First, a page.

Another aspect of the cooking journey, is cutting the ingredients. Onion is said to emit some substance that makes the eye teary when being sliced for a meal. Blending, shredding or grinding pepper requires meticulous care to avoid being peppered in the eye. Many meal makers therefore dread these experiences.  

Dishrack to the rescue

Other vegetables such as carrots, tomatoes and cabbage may not pose much danger when being processed for a meal, yet they are time-consuming to get ready for consumption.

It is in a bid to meet restauranteurs, chop bar operators, cooks and chefs as well as persons who must cook for one reason or the other, half way through the cooking process, that Dishrack has been birthed.

Dishrack, a culinary experience brand, was introduced onto the Ghanaian market last year. Each Dishrack box comes with all the key ingredients needed- Carrots, onions, shrimps, name them. They come sliced, chopped or grated ready for use. All vegetables are washed and packaged in a way that sustains the freshness.

Marinated Protein like; beef, pork ribs, chicken, etc are also made ready for cooking. Different sauces and spices already measured in the right quantities come with each box.

The meal-kit brand currently has up to 8 carefully selected and curated meal boxes, with each box freshly packaged as ordered. Every box has different ingredients based on the package.

According to the 2021 Population and Housing Census, Ghana’s population is made up of 51% female. If the social stereotype that cooking is for females is anything to go by, then there is a lot of cooking going on daily.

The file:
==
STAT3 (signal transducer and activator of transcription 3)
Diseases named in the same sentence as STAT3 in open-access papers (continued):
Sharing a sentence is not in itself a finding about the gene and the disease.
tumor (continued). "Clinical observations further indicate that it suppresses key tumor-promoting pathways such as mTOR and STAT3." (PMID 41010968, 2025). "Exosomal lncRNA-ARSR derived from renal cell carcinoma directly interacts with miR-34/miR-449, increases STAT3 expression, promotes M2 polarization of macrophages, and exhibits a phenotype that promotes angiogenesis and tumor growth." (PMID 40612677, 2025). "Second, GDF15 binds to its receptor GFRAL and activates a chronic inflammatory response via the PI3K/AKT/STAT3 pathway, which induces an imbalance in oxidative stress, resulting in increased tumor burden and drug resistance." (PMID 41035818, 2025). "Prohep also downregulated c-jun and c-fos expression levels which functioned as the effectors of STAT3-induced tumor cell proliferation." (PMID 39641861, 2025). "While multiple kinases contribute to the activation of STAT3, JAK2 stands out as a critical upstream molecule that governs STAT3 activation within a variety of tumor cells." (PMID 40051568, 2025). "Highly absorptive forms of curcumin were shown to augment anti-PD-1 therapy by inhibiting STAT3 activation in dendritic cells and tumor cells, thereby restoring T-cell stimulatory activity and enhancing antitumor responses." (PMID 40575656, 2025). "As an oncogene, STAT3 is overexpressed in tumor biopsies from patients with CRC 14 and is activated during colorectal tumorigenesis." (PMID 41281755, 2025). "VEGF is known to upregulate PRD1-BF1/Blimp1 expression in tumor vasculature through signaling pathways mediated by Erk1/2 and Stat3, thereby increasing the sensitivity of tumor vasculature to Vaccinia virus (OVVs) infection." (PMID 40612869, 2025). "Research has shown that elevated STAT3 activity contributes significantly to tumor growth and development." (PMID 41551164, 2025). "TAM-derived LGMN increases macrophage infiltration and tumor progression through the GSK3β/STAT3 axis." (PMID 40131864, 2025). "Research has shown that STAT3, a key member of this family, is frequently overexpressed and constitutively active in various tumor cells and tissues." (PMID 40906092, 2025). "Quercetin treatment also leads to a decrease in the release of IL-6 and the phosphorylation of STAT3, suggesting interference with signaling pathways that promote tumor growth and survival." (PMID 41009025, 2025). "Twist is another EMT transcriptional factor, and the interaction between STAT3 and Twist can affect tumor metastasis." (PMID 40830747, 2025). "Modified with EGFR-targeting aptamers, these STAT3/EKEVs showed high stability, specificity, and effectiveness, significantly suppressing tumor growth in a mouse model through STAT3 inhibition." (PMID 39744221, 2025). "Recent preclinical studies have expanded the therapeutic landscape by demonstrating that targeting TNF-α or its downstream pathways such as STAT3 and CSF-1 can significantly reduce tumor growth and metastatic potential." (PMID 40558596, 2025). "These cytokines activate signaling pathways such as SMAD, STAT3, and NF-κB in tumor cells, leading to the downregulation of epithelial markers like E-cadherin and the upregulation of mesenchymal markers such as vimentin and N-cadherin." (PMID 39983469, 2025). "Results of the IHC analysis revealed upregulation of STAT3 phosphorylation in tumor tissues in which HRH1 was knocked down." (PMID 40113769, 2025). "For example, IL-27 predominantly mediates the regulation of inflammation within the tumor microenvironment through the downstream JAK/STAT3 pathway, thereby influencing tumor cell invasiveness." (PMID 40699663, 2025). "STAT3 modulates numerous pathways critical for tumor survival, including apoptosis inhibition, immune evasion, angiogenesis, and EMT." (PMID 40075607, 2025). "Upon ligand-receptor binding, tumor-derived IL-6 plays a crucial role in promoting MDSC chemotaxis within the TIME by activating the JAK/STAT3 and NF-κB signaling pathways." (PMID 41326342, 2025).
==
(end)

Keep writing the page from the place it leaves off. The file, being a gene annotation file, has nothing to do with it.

Plus the population is highly youthful. An emerging characteristic from the mostly millennial segment of the youthful population is the culture of eating out. While this can be attributed to the exposure to fast food joints, it is equally due to the fact that most youth find cooking, hard work.

Thus, to encourage the culture of cooking, portray cooking as a fun and exciting experience, as opposed to the perception of it being a tedious process, Dishrack has announced a culinary experience campaign in partnership with telecommunications giant, MTN.

Dubbed, ‘Taste the Pulse’, the campaign is geared towards bringing out the inner chef in people. It is in line with Dishrack’s belief that “Everyone can be a chef”.

The campaign kicked off on 3rd November, 2021 with a call for nominations to find 3 chefs, who will be required to create a signature recipe each, to be out-doored to the public at an appointed time.

Dishrack’s partnership with MTN for ‘Taste the Pulse‘ competition reinforces the culinary innovations company’s objective of providing pre-portioned fresh ingredients for healthy meals prepared under 20 minutes.

MTN Pulse has always pushed for the youth to be more themselves and do more of what they love, through personalized product offers and partnerships, under their “Just Be” strapline. Through this strategic campaign, therefore, MTN Pulse customers will get to unveil and taste 3 new meal boxes.

“Both the MTN Pulse and Dishrack brands are deeply steeped in unique experiences, and this has inspired the ‘Taste The Pulse’ campaign. To bring these unique experiences to life, the brands are asking their customers to be the chefs that help them create the recipes for their new boxes,” a portion of a press release that announced the campaign reads.

Originators of the ‘Taste The Pulse’ campaign say, “it promises to serve up a much needed dose of excitement for the rest of the year.”

Want to join? Follow @mtnghana @dishrackgh #TasteThePulse to learn more.

Indeed, everyone can be a chef, so just be one.